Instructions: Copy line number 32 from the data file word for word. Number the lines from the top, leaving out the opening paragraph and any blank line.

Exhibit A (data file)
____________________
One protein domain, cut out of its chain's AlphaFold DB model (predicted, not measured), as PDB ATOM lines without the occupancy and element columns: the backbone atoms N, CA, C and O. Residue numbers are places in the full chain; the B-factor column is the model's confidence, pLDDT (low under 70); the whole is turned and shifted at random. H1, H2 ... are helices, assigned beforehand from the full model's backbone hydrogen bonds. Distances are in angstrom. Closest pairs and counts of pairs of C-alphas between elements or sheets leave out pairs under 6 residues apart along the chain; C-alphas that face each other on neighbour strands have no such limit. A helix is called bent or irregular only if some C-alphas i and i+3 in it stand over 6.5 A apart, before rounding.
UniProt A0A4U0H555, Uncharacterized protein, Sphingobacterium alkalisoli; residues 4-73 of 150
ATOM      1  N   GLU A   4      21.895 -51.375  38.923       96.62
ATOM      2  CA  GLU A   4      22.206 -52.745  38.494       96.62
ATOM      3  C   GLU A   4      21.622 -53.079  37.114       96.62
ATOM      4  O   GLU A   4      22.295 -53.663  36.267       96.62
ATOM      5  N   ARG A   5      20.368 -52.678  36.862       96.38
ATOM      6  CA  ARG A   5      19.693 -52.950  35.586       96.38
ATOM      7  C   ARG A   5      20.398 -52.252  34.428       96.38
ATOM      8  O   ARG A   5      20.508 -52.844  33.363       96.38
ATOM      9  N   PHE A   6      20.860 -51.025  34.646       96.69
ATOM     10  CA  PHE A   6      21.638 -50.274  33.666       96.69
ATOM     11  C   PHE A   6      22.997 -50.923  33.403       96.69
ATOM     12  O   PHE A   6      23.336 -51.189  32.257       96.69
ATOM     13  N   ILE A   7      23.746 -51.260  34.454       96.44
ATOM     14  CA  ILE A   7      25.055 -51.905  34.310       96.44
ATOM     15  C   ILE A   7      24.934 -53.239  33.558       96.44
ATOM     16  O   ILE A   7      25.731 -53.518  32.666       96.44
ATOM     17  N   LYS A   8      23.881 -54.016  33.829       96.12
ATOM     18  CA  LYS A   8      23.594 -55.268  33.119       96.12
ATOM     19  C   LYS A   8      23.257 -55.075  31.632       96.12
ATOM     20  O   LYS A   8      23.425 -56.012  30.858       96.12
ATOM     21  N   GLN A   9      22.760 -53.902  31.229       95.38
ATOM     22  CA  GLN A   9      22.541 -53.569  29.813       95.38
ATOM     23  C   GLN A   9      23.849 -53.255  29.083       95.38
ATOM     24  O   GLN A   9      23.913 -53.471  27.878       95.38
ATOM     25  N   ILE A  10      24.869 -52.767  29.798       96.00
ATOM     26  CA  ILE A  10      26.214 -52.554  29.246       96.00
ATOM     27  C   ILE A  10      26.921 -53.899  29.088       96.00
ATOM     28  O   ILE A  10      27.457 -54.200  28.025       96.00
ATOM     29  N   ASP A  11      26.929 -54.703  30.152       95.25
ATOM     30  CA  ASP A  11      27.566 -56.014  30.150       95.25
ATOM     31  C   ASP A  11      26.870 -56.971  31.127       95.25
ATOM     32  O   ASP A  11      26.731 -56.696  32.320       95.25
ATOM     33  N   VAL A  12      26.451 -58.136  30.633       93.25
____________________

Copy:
ATOM     31  C   ASP A  11      26.870 -56.971  31.127       95.25